Checks out BT’s own-branded ‘n’ class wi-fi extender
Having covered BT-branded gear recently, I’ve come to the conclusion that it avoids the bleeding edge of technology, because that invariably generates support problems. That reluctance, in a nutshell, defines this relatively inexpensive wi-fi Extender.
At this price, the 610 was never going to be ‘ac’ technology, though frankly dual channel ‘n’ is probably more useful to most people. What always impressed me immediately on unpacking this is how nicely BT kit is made. This uses very high quality tooling to produce a really distinctive look; styled in common with the Home Hub 4 and 5 by continuing the metal band motif, this time on white plastic. On the practical side, the unit is designed to be plugged into a UK mains socket, and has on the front a WPS button and a myriad of lights, and on top an Ethernet socket, reset hole and On/Off switch.
As it is meant to be deployed by the less technically minded, the instructions direct the purchaser to use WPS as the means of connecting the router. In theory, you simply plug it in near the router, wait for it to start a flashing light sequence and then push the WPS button on the router and then on the 610. Once the lights tell you that it’s established a link, you can unplug it and deploy it to the best location for your building. That’s where, I suspect people run into problems, because wireless connections aren’t remotely as bankable as those with wires. BT tried to help with LEDs that indicate if the 610 is, ‘too close’, ‘too far’ or is at a ‘good range’, using some kind of Goldilocks logic; except wi-fi can be remarkably fickle and, when your neighbour overlaps exiting wi-fi channels or your house is made with metal mesh in the walls, all manner of weirdness can transpire.
When operational the extender takes the existing SSID of the router and adds EXT2 and EXT5 to the front of it for the two channels. You can use the same password as the host router to access these, or the one printed on the rear of the 610.
Personally, I had no issues configuring the 610 in this way, but it’s easy to imagine many scenarios where it might not go as smoothly. One issue is that you might not have a WPS button on your router. There is a means to manually configure using a downloadable software tool from BT, however. Or rather that’s what they tell you to use, but it actually just finds the IP and then opens a web location for you to access the advanced controls.
Using these you can give the extender any SSID you like and also change the passwords you use to access them – and you can also give it the same name for both channels. The cart-and-horse scenario here is that you need to get it working with the router before you can generally get this to work to make the changes.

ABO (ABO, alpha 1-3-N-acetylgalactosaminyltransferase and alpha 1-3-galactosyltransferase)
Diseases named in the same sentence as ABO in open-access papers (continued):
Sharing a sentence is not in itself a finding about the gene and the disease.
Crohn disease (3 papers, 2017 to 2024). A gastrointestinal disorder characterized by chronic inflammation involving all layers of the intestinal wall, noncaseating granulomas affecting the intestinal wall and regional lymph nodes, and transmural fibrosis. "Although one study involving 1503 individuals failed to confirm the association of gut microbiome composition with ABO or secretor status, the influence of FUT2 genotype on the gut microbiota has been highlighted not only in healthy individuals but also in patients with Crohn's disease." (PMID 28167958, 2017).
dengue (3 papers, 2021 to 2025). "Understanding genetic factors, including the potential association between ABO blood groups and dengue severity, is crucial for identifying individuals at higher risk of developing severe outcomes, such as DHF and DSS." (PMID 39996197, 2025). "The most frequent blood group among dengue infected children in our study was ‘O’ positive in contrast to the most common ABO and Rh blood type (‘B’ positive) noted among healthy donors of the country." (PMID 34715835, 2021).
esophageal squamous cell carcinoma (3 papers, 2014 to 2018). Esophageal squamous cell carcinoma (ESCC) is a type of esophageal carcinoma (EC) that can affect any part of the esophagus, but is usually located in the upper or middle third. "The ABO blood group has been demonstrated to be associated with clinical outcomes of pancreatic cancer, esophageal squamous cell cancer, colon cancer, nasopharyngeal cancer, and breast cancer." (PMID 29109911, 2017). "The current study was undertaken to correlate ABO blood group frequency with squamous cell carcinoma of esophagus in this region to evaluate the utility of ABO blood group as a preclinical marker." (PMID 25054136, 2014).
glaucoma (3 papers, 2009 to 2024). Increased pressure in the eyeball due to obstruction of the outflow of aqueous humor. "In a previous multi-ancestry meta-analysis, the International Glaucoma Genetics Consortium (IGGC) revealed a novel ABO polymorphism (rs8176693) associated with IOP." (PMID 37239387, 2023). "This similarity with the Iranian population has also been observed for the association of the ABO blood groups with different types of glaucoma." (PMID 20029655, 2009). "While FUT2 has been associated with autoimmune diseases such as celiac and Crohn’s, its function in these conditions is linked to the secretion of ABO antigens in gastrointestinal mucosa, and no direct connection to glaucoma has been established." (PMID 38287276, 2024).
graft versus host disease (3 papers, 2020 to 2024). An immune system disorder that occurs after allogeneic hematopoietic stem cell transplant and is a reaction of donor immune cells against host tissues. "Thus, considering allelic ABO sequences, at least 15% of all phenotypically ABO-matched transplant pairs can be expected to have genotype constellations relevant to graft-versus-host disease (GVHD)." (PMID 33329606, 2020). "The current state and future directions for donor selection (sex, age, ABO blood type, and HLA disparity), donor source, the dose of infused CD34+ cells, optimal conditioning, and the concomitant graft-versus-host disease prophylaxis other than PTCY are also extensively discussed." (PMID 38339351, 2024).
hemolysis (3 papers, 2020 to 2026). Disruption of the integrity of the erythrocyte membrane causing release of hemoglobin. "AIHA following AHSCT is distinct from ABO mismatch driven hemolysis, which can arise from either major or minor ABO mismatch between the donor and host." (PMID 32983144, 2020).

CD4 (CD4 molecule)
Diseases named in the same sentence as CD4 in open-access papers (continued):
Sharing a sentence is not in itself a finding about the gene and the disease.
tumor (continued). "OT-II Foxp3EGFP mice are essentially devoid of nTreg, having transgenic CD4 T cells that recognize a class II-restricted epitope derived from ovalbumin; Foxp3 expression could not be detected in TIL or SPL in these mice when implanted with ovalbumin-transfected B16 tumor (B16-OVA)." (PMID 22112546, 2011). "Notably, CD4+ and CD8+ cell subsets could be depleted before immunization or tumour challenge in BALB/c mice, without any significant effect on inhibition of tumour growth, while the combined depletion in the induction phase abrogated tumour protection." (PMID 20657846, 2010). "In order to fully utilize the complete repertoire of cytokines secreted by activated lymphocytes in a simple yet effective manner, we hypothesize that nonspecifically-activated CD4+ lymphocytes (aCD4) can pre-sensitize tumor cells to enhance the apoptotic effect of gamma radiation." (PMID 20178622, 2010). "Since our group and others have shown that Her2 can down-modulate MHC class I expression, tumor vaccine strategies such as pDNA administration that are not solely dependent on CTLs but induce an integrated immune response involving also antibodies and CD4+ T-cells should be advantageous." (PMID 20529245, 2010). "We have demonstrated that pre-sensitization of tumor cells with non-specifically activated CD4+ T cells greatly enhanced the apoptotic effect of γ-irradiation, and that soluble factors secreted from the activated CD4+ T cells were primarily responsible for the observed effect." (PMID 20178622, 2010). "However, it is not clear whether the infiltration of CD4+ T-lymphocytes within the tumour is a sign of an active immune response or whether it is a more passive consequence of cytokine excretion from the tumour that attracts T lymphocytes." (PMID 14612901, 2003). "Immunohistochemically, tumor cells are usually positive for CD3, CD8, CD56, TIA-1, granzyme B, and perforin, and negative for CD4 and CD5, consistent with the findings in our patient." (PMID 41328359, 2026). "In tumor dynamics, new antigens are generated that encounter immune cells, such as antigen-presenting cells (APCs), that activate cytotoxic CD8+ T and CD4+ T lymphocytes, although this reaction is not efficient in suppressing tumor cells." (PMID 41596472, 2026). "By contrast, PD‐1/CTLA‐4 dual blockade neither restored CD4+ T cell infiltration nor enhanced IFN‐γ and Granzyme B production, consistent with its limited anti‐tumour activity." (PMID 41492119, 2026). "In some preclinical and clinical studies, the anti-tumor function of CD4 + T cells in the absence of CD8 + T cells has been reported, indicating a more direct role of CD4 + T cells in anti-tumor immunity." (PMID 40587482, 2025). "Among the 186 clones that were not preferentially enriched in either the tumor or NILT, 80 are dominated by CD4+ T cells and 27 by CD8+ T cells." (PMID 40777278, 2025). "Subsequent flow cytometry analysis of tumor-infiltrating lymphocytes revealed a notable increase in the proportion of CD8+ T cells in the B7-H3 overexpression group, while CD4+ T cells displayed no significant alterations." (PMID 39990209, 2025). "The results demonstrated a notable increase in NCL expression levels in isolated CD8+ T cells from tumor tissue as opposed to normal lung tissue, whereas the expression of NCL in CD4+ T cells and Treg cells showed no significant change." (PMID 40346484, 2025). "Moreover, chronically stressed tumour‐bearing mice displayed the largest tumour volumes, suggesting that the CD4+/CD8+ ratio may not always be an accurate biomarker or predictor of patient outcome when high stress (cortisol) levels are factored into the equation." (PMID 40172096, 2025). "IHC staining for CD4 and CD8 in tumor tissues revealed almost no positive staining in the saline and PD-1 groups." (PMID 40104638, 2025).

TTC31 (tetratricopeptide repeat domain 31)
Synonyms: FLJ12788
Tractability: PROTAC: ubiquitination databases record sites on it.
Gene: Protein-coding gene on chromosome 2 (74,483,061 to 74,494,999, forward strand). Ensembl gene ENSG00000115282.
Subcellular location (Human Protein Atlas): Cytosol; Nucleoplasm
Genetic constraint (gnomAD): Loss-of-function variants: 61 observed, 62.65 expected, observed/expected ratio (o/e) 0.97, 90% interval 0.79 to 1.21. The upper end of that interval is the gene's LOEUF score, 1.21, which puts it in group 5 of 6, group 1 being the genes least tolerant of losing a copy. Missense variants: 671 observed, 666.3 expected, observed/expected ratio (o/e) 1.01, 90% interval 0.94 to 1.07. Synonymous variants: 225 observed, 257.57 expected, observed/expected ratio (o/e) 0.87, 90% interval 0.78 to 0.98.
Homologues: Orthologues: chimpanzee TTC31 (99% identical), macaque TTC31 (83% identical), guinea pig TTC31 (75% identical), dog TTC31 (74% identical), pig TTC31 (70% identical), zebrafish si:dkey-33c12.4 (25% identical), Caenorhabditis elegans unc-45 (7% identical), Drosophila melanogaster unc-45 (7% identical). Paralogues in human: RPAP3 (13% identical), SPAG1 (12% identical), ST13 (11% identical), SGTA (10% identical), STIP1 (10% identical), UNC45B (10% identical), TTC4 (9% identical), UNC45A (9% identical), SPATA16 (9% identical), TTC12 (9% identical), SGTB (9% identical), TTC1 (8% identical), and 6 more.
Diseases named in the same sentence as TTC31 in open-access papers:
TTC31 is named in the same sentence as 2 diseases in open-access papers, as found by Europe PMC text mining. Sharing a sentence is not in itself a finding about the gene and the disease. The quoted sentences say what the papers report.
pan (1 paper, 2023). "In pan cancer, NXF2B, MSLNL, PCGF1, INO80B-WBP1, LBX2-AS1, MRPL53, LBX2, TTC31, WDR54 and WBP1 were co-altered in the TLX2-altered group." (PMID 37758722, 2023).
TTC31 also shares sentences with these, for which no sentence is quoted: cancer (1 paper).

The truth is, however, that I have sympathy for BT, and other wi-fi hardware makers. As simple as they try to make whole set up procedure, there will invariably be wrinkles that only some technical knowledge can smooth out. That’s just the nature of the technology and the wide variety of situations it can, and inevitably will, be deployed in.
One oddity I noticed, though, was that the 610 only uses the 2.4GHz channel for the backhaul, somewhat capping the performance for uploads. However, if they’d not done this then the range of the device would have been severely compromised, because 5GHz isn’t as adept at dealing with extended distances.
I’ve got a complaint, however, but it’s a minor one: while the system will show you the MAC address of connected systems there isn’t any means to filter based on this credential. You can disable the WPS button, though, for those who don’t like guests who assume they can just connect to your network whenever they come around.
As balance, in the ‘liked’ column I’d like to make note of the power management technology, which uses a maximum of 5.8W when in operation and drops to 2.7W when standby becomes active five minutes after it was last accessed.
Also, if you search around you can get this kit for less than £30, which is an absolute bargain.
I’m aware that some people have had real problems with this hardware’s predecessor, so I’m reticent about giving it a massive thumbs-up. My experience was largely a good one, though, with it doing exactly what BT promised. If you can follow some basic instructions and don’t have the home from wi-fi hell then this equipment should work fine.
The problem with wireless comms is there aren’t any guarantees, I’ve concluded. Mark Pickavance
A simple and cheap means to extend your wi-fi network; providing the foibles of wi-fi don’t mess things up.
Standards Wireless: IEEE802.11a/b/g/nSecurity WPA (TKIP), WPA2 (AES), WPA+WPA2Frequencies 2.4GHz: 150Mb/s (20MHz mode), 300Mb/s (40MHz mode); 5GHz: 150Mb/s (20MHz mode), 300Mb/s (40MHz mode)Lights Power, Ethernet, WPS (blue); Position indicators, Too Close-Too far (blue/red), Good (blue)Ports RJ45 (IEEE 802.3 10/100 Mb/s)Buttons Power (On/Off), WPS, Reset (Pinhole)Size (W/L/H) 7.1cm x 7.7cm x 12.1cm